MeditationPrayer and meditation help receive inspiration and focus the mind. Holy day observance helps promote moral behavior. Taking a day off allows the body to rest from a week full of work and provides a rejuvenation period. Many religions teach methods to rest the body and focus on the spiritual parts of life. They also teach different ways to worship a higher power and give explanations for who or what to worship.

Death, while looked upon negatively by some and positively by others, cannot be escaped. We are mortals and no mortal can escape this. There are many explanations for what may happen after death; some include a period of time to focus on nothing but the spiritual in preparation for receiving a completely healthy, immortal, physical body. Regardless of what you believe, death provides the ultimate rest for or from the mortal, physical body.

Spirituality, while providing a rest from the physical, has a major influence on our physical health. BabySleepingIt helps cope with illness and stress and provides better enjoyment of life. It also helps reinforce all of the other categories of health which include our ability to choose to be happy, to be clean, to eat healthy, to seek the source of light, to strengthen relationships, to work towards a beneficial purpose and to prepare for our future. I encourage you to make spirituality a priority in your life so you can reap the many benefits.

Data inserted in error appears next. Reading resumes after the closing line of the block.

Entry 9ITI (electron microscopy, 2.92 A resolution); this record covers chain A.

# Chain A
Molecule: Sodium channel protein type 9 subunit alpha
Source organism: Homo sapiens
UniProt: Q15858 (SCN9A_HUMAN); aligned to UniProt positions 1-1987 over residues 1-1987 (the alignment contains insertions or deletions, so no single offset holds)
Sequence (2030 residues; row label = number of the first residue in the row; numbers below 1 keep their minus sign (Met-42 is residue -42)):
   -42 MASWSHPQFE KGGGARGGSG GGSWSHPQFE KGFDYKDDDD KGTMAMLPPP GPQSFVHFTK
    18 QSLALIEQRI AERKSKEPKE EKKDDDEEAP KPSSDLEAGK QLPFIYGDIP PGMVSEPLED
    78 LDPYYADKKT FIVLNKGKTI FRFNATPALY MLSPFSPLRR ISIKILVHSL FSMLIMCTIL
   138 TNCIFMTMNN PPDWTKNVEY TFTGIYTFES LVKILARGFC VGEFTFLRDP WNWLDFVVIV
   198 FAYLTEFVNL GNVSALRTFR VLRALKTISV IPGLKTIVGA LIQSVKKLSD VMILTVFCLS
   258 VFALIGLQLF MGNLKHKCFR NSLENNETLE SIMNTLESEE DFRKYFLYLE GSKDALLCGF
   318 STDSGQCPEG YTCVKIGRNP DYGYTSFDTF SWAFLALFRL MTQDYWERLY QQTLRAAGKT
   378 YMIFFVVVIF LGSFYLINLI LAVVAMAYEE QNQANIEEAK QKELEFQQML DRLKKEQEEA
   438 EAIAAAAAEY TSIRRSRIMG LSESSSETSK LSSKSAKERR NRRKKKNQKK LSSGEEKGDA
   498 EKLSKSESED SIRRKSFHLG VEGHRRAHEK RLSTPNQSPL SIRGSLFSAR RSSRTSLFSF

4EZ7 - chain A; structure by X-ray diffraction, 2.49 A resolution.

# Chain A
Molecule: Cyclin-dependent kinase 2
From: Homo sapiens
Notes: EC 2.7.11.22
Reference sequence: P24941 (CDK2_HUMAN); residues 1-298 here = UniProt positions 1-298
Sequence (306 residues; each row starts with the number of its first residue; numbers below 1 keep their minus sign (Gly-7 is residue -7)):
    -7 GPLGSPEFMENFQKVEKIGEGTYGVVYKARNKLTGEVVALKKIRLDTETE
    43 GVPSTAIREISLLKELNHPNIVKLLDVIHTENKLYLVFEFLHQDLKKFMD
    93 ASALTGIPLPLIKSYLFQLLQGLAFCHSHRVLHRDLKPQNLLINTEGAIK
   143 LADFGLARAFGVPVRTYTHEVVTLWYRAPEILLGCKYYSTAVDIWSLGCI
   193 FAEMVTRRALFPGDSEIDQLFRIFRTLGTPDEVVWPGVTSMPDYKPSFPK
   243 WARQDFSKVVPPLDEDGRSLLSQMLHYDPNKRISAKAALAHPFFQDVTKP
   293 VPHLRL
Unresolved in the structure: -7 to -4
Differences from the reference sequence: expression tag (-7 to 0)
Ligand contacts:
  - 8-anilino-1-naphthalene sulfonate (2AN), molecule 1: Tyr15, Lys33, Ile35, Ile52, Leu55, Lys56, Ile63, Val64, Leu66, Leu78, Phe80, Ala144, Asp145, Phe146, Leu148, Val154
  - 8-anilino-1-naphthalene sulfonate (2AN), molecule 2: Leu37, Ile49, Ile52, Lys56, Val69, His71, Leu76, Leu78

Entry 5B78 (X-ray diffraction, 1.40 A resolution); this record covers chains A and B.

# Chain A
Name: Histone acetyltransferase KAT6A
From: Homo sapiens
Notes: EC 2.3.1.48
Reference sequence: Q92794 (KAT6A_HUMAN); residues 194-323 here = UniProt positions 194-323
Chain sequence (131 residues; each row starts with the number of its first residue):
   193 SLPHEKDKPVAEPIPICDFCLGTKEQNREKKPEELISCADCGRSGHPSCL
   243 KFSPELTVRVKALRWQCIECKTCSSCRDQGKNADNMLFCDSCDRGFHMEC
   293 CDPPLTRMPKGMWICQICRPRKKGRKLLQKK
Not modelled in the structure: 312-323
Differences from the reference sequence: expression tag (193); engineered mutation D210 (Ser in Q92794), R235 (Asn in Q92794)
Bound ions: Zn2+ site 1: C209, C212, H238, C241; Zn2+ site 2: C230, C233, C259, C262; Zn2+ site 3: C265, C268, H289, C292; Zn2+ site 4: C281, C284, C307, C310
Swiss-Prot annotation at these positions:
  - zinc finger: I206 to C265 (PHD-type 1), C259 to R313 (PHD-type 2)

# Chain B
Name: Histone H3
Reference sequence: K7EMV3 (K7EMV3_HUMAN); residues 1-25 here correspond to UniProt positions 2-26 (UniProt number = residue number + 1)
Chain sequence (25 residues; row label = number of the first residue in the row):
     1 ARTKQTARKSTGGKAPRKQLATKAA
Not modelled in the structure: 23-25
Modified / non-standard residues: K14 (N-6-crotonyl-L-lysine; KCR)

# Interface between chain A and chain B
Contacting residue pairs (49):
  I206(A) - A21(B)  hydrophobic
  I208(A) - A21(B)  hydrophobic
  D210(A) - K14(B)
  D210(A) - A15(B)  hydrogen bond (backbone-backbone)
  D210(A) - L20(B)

Publisher News – October 2014

Publisher News
By Dave Jennings, Student Publisher

One more quarter down and it was a fun one with Boards, Lab finals and Lecture finals while throwing in a fun water main break week 9 and yet again we transition into a new quarter. I do enjoy my time at Life but so look forward to the end of the program and the quarter system grind as these week breaks are over in a blink of your eye. Thankfully we get entertainment during finals week and break with email bombs from administration; the recent change to the parking arrangement being quite the news. On August 21 a school wide email was sent looking for students to park on Roswell Road in front of Whole Foods and with little interest the administration took a very interesting position by having blue tag students, faculty and staff park remotely.